All's true that is mistrusted.

That false villain whom I employed was pre-employed by him.

He has discovered my designs, and I remain a pinched thing, yea,

a very trick for them to play at will.

Give me the boy. I am glad you did not nurse him.

Though he does bear some signs of me, yet you have too much blood in him.

What is this? Sport?

Bear the boy hence.

Away with him. He shall not come about her.

Away with him, and let her sport herself with that she is big with,

for it is Polixenes hath made you swell thus.

But I'd say he had not.


And I'll be sworn thou woulds't believe my saying, howe'er you lean to the nayward.

You, my lords, look on her, mark her well.

Be but about to say, "She is a goodly lady,"

and the justice of your hearts will thereto add

"tis pity she's not honest, honourable."

Praise her but for this

her without-door form,

which on my faith deserves high speech,

and straight the shrug, the hums and ha's,

these petty brands that calumny doth use

I am out, that mercy does, for calumny will sear virtue itself

these shrugs, these hums and ha's, when you have said she is goodly,

come between ere you can say she is honest.

But be it known, from him that has most cause to grieve it should be,

she is an adulteress.

You, my lord, do but mistake.

You have mistook, my lady, Polixenes for Leontes.

You thing, that I'll not call a creature.

I have said she is an...

— ..adulteress! — Ow!

I have said with whom.

More, she is a traitor!

And Camillo is a federary with her, and privy to this their late escape.

No, by my life, privy to none of this!

How will this grieve you, when you shall come to clearer knowledge,

that you thus have published me! — Away with her to prison.

He who shall speak for her is afar off guilty but that he speaks.

There's some ill planet reigns.

I must be patient till the heavens look with an aspect more favourable.

Good my lords, I am not prone to weeping,

as our sex commonly are... [CRIES OUT IN PAIN]

But I have that honourable grief lodged here which burns worse than tears drown.

Who is 't that goes with me?

Beseech your Highness my women may be with me, for you see my plight requires it.


Do not weep, good fool. There is no cause.

When you shall know your mother has deserved prison,

then abound in tears as I come out.

This action I now go on is for my better grace.

Adieu, my lord.

I never wished to see you sorry, now I trust I shall.

My women, comeyou have leave.

[MAMILLIUS SOBBING GENTLY] Shh. Ssh. It's all right.

Daddy's here.

Go and do my bidding. Hence.


Beseech your Highness? Call the queen again.

Be certain what you do, sir,

lest your justice prove violence, in the which three great ones suffer

yourself, your queen, your son.

For her, my lord, I dare my life lay down...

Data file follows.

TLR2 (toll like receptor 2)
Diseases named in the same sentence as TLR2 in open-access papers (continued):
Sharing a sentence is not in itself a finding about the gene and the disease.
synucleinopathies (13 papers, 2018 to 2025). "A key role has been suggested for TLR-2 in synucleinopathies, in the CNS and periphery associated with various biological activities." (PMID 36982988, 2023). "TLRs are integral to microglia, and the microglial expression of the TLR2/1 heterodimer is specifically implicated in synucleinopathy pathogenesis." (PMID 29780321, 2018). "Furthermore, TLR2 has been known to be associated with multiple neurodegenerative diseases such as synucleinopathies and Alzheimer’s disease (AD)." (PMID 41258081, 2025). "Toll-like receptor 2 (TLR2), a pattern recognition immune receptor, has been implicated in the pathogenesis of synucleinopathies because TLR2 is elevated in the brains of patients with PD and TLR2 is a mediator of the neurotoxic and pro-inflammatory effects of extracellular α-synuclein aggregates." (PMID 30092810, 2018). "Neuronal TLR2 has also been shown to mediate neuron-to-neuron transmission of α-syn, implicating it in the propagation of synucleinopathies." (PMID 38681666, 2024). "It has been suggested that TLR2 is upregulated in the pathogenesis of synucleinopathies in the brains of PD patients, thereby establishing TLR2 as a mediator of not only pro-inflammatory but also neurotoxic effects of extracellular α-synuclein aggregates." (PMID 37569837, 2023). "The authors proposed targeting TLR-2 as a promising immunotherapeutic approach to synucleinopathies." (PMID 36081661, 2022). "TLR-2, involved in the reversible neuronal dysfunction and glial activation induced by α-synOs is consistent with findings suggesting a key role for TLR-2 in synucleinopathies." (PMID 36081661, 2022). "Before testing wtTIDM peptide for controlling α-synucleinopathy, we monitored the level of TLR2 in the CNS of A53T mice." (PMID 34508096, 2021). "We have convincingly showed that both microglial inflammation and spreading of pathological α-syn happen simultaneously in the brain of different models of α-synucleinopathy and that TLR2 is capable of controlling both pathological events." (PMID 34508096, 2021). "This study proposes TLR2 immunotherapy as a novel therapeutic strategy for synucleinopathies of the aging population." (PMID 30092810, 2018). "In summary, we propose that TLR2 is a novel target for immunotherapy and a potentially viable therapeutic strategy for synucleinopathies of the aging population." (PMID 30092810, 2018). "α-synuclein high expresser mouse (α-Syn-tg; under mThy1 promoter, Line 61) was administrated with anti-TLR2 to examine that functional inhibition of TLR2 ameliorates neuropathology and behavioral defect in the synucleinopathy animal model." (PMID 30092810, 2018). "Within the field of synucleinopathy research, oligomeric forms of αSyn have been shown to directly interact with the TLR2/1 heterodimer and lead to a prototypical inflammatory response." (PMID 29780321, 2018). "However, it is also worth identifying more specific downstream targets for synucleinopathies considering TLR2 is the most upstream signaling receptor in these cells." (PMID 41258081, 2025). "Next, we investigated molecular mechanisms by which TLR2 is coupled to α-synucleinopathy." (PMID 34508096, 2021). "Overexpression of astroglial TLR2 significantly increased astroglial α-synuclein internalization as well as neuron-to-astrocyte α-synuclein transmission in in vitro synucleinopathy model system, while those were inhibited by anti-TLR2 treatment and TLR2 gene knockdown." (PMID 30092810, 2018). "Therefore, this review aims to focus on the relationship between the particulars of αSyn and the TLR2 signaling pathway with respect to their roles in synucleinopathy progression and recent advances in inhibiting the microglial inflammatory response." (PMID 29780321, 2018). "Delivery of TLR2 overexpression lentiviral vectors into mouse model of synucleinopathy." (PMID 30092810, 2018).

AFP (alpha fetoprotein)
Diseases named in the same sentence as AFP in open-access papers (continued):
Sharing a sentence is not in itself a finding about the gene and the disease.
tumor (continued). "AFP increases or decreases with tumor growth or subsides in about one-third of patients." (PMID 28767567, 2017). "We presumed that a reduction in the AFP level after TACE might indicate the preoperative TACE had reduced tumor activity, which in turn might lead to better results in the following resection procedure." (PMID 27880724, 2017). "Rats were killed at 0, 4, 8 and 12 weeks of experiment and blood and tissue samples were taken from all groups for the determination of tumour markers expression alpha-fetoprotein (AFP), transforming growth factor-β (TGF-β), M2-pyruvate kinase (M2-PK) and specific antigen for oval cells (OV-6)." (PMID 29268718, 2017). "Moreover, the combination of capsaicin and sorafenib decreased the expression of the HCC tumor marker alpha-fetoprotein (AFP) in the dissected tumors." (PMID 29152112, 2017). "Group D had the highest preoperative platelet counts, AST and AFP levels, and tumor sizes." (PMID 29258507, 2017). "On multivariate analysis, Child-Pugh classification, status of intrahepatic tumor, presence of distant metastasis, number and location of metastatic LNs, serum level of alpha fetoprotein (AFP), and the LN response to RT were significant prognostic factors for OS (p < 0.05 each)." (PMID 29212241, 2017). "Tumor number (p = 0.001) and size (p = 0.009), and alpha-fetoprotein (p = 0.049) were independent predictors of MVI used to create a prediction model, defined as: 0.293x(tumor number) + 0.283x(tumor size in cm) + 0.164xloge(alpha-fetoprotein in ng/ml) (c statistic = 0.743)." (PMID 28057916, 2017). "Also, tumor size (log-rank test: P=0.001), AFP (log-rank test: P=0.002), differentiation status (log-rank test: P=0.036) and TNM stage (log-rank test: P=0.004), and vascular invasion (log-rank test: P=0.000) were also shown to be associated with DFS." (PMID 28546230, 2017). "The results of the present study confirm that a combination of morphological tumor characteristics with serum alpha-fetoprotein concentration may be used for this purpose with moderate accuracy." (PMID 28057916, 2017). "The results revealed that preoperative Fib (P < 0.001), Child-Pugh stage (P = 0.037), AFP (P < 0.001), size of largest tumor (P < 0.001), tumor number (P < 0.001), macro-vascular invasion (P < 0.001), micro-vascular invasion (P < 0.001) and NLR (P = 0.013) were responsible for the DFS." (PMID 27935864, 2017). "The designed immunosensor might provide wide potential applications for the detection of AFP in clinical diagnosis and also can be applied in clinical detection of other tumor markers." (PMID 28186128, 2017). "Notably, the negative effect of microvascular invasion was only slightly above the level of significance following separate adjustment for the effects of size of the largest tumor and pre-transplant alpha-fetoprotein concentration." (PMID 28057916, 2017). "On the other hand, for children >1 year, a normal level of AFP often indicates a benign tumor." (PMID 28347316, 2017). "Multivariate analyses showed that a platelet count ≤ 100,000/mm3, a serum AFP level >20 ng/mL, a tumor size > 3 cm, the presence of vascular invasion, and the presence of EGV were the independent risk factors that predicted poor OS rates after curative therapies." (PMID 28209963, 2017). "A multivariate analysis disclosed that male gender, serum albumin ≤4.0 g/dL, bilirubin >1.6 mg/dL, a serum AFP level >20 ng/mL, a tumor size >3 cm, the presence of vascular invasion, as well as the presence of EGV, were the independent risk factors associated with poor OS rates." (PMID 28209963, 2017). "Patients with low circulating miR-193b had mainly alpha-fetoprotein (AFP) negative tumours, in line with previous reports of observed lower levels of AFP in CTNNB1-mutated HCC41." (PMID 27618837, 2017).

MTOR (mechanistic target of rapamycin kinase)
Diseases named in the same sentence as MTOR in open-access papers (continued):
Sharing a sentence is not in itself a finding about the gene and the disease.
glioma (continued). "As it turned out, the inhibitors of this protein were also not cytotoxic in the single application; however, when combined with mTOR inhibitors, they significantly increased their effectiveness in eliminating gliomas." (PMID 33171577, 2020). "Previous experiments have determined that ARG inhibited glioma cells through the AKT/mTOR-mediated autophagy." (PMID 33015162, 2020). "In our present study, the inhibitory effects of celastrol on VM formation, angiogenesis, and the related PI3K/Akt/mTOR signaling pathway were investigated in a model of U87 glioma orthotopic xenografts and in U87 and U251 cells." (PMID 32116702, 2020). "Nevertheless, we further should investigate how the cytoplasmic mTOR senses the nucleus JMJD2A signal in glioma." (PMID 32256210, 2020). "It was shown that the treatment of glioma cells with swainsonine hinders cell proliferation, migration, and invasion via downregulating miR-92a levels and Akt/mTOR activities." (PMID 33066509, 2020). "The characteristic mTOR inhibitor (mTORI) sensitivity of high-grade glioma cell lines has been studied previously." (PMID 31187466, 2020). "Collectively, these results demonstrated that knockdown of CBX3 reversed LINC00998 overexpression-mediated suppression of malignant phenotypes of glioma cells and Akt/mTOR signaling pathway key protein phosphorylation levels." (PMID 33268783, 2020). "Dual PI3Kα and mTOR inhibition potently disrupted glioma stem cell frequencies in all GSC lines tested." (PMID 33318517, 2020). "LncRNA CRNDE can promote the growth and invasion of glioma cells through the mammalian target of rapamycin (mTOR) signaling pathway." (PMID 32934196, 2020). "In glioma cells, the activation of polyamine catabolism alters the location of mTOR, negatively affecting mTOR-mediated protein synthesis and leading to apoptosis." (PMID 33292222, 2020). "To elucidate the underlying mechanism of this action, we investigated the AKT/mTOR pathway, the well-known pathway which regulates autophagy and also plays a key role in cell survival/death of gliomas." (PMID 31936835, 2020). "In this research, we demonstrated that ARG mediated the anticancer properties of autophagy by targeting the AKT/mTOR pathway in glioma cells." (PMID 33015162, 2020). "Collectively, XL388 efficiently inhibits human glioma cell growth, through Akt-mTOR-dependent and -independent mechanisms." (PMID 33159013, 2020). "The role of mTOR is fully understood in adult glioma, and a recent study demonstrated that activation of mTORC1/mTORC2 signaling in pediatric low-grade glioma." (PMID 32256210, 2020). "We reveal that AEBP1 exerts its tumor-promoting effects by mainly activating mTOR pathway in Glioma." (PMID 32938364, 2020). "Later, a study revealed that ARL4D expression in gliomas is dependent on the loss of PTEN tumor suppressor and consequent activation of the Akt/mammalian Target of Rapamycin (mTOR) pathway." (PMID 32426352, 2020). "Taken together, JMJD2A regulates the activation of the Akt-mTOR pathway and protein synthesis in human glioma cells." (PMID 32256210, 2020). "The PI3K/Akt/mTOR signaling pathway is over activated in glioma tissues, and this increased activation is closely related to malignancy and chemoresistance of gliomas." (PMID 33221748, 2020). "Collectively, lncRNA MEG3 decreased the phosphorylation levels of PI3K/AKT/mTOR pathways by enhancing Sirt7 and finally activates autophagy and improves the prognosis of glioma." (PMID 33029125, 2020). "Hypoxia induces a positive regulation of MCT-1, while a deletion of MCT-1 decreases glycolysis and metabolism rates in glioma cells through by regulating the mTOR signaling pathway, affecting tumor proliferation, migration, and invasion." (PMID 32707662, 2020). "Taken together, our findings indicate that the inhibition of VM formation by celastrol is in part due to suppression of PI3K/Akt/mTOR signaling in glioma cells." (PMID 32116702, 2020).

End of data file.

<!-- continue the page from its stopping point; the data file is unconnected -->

The queen is spotless in the eyes of heaven, and to you.

If it prove true then every inch of woman in the world,

ay, every dram of woman's flesh, is false, if she be....

Hold your peaces! — DION: Good my lord...

ANTIGONUS: It is for you we speak, not for ourselves.

You are abused, and by some putter-on I have three daughters

the eldest is eleven, the second and the third, nine and some five.

If this prove true, they'll pay for it. By mine honour, I'll geld 'em all.

Cease. No more.

You smell this business with a sense as cold as is a dead man's nose.

But I do see it and feel it.

If it be so, we need no grave to bury honesty.


Lack I credit?

Why, what need we commune with you in this?

Our prerogative needs not your counsels but our natural goodness imparts this.

I here in post dispatch to sacred Delphos, to Apollo's temple,

Cleomenes and Dion.

Now from the oracle they will bring all,

whose spiritual counsel had shall stop or spur me.

Have I done well? — Well done, my lord.

Though I am satisfied and need no more than what I know,

yet shall the oracle give rest to the minds of others.

Dear gentlewoman, how fares our gracious lady?

She is something before her time delivered.

A boy? — A daughter!


And a goodly babe, lusty and like to live.

The queen receives much comfort in it,

says "My poor prisoner, I am innocent as you."

I dare be sworn. These dangerous unsafe lunes in the king, beshrew them!

He must be told on it, and he shall. The office becomes my station best.

I'll show it the king. I'll advocate to the loudest.

We do not know how he may soften at the sight o' th' child.

Give me the baby.


I'll take it in charge.

Nor night nor day no rest.

It is but weakness to bear the matter thus, mere weakness.

If the cause were not in beingwell, part of the cause

she the adulteress, for the harlot king is quite beyond mine arms,

out of her blank and level of my brain, plot-proof.

But she I can hook to me.

What if she were gone, given to the fire?

A moiety of my rest might come to me again.

SERVANT: My lord. — Who's there? Oh! How fares the boy?

He hath took good rest tonight. 'Tis hoped his sickness is discharged.

To see his nobleness, conceiving the dishonour of his mother.

He straight declined, drooped, took it deeply.